Art and Society

University of Westminster

Course Description

  • Course Name

    Art and Society

  • Host University

    University of Westminster

  • Location

    London, England

  • Area of Study

    Architecture, Art History, European Studies, Media Studies, Photography, Studio Art, Visual Arts

  • Language Level

    Taught In English

  • Course Level Recommendations


    ISA offers course level recommendations in an effort to facilitate the determination of course levels by credential evaluators.We advice each institution to have their own credentials evaluator make the final decision regrading course levels.

    Hours & Credits

  • UK Credits

  • Recommended U.S. Semester Credits
  • Recommended U.S. Quarter Units
  • Overview


    Site: Central London
    Level: 4
    Assessment: 100% coursework

    This module is an introduction to the visual culture of London, including painting, architecture, photography and contemporary media. Students will visit the major art galleries to examine how art works and cultural practices can be understood within wider social and cultural contexts. The sessions also include a study of museum displays and historical sites, such as the British Museum and St Paul?s Cathedral. The classes will explore how these institutions reveal the complex cultural identity and history of London. The module develops students? skills in visual analysis and critical thinking about culture. [£40 required to cover the cost of special exhibitions.]

    The module is designed to:
    * Examine how London can be explored though its cultural resources
    * Examine some of the main periods and movements in the history of fine art that can be seen in London;
    * Examine how museums and galleries can explore the cultural, social and political contexts of London
    * Develop skills in the reading and analysis of visual texts;

    On successful completion of the module, the student will be able to:
    * Demonstrate ability to make a visual analysis of works of art
    * Demonstrate an understanding of some of the main movements in the history of the visual arts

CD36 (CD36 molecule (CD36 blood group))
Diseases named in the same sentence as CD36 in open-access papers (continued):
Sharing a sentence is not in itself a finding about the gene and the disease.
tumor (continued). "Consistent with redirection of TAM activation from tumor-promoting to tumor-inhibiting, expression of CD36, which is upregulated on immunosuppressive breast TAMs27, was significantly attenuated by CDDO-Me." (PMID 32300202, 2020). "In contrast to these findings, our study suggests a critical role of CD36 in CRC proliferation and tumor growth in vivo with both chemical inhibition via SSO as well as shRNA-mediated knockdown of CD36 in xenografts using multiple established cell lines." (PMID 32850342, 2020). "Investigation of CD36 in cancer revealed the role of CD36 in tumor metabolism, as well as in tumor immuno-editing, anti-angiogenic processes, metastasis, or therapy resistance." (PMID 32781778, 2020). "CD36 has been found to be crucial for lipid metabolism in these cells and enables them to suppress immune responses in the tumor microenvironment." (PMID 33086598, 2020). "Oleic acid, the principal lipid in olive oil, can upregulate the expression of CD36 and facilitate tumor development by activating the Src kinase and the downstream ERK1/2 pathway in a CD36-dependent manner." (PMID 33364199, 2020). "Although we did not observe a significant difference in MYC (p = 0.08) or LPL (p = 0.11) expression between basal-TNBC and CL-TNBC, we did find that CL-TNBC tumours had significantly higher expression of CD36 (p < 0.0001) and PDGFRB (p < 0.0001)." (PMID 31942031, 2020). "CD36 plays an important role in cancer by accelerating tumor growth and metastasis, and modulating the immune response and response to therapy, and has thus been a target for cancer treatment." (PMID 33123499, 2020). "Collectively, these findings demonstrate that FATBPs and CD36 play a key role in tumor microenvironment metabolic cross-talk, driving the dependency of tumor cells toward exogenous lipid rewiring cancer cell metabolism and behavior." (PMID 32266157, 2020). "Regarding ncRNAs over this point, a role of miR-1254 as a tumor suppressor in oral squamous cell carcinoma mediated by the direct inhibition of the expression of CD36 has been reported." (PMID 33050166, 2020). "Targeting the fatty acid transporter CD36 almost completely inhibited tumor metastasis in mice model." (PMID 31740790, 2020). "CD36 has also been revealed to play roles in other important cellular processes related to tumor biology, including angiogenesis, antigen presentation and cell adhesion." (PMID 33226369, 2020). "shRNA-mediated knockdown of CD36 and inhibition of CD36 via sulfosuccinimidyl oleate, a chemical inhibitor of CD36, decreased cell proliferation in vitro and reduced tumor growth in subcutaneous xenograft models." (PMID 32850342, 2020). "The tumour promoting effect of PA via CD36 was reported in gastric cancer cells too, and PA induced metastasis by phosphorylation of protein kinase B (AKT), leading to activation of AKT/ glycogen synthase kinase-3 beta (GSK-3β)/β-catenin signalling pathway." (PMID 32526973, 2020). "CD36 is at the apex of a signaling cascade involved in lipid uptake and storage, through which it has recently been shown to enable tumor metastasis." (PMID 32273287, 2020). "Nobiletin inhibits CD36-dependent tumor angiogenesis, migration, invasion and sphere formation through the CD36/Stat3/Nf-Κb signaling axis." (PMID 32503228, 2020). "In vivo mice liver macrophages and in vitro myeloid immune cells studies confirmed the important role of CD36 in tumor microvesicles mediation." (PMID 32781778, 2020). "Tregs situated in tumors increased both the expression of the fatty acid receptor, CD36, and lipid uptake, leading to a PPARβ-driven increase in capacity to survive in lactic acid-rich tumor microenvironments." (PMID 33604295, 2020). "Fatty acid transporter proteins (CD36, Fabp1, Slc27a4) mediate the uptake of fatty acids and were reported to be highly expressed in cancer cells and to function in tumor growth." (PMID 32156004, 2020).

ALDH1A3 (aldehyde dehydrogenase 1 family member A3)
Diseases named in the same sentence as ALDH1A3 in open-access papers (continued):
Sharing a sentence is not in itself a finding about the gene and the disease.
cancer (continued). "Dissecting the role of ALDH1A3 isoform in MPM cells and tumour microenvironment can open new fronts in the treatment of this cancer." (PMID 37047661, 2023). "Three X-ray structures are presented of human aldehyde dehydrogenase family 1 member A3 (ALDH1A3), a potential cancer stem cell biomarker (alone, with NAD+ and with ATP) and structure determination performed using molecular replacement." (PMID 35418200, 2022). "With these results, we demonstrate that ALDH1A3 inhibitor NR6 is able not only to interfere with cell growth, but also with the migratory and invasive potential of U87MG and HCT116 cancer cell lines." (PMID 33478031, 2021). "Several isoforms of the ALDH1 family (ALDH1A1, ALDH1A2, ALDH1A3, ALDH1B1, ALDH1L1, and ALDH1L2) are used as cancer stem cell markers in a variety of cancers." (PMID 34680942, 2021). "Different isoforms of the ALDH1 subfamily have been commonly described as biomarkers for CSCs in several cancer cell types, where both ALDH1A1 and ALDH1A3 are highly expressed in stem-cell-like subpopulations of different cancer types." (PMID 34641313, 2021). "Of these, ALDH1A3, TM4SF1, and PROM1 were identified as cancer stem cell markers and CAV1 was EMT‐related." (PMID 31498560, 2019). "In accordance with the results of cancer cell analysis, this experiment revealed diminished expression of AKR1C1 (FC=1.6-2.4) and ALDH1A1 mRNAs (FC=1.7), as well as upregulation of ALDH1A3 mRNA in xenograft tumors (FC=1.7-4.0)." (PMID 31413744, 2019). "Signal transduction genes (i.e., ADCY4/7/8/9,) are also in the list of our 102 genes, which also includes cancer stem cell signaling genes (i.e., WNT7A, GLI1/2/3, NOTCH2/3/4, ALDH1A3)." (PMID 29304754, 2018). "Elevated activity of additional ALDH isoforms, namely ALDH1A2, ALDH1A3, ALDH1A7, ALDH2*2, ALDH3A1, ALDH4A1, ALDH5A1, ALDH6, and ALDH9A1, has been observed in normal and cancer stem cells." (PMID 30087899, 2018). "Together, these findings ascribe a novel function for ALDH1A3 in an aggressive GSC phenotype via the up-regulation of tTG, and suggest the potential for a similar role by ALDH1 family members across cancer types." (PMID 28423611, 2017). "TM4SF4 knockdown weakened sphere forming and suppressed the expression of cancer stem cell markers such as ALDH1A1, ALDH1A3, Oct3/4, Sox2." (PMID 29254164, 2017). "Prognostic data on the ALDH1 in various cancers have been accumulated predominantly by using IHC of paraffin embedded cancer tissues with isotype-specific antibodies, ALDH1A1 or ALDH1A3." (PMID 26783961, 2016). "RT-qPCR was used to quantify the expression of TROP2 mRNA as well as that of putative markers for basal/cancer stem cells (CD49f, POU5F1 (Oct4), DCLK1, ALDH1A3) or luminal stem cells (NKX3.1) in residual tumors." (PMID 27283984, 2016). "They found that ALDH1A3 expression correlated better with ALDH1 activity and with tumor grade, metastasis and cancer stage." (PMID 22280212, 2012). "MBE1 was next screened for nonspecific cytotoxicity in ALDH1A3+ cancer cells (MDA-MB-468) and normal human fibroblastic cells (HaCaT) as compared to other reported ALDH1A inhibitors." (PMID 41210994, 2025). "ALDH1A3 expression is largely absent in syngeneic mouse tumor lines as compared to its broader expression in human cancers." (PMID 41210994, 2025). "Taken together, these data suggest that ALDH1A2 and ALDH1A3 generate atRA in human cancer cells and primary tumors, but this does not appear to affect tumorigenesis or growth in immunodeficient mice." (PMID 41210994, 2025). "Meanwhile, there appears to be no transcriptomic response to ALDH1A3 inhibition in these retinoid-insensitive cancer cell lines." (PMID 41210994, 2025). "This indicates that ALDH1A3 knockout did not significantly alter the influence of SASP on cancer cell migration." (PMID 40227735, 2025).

* Demonstrate an understanding of the ways in which historical displays and sites can be related to a political, social or cultural context
    * Discuss the role of London as a cultural centre.
    * Develop appropriate skills in academic presentation and writing.

    * Iconic buildings and national heritage: St Paul?s Cathedral and Westminster Abbey
    * Enlightenment and the birth of the museum collection: the British Museum and Sir John Soane Museum
    * Looking at master paintings: the National Gallery
    * Multi-cultural London: the representation of race, gender and sexuality in art and culture C17th ? C21st
    * Impressionism and Post-Impressionism: the Courtauld Gallery
    * Modernism and Post-Modernism in architecture and the fine arts.
    *Tate Modern: a contemporary art museum for the 21st century
    * How museums represent historical narratives: The Museum of London

    *The module is taught in an intensive mode over three weeks during the Summer School.
    * Class sessions include lectures, seminars, site visits and group work.
    The assessment is designed to give students the opportunity to develop skills in the reading of visual texts, to develop contextual arguments, and to relate primary and secondary material.
    * The group presentation aims to enable them to demonstrate their analytical and reflective skills within the context of teamwork.
    * The essay aims to enable them to produce a researched and academically developed piece of work.
    Detailed assessment criteria are given in the handbook.
    The assignments will be assessed on the ability of the students:
    * to discuss a range of material
    * to reflect upon their responses to individual works of art
    * to contextualise the examination of visual material to cultural and historical contexts
    * to develop coherent arguments

    Group presentation 25%
    Essay (2500 words) 75%

    Required Reading
    (Chapters will be selected from the following texts)
    Michael Archer Art Since 1960 London: Thames & Hudson, 2002
    David Britt Modern Art: Impressionism to Post-modernism, London: Thames and Hudson, 1999
    Ann Saunders The Art and Architecture of London London: Phaidon Press, 1994
    Andrew Wilton Five Centuries of British Painting London: Thames & Hudson, 2002
    Further Reading
    David S. Bindman Hogarth London: Thames & Hudson, 1985
    Roger Dixon & Stefan Muthesius Victorian Architecture London: Thames & Hudson, 1985
    Fiona Donovan Rubens and England New Haven CT: Yale University Press, 2004
    James Hall Dictionary of Subjects and Symbols in Art London: John Murray, 1974 / Boulder Colorado: Westview Press, 2007
    Timothy Hilton The Pre-Raphaelites London: Thames & Hudson, 1993
    Richard Humphreys The Tate Britain Companion to British Art London: Tate Publications, 2002

Course Disclaimer

Courses and course hours of instruction are subject to change.

Eligibility for courses may be subject to a placement exam and/or pre-requisites.

Some courses may require additional fees.

Credits earned vary according to the policies of the students' home institutions. According to ISA policy and possible visa requirements, students must maintain full-time enrollment status, as determined by their home institutions, for the duration of the program.


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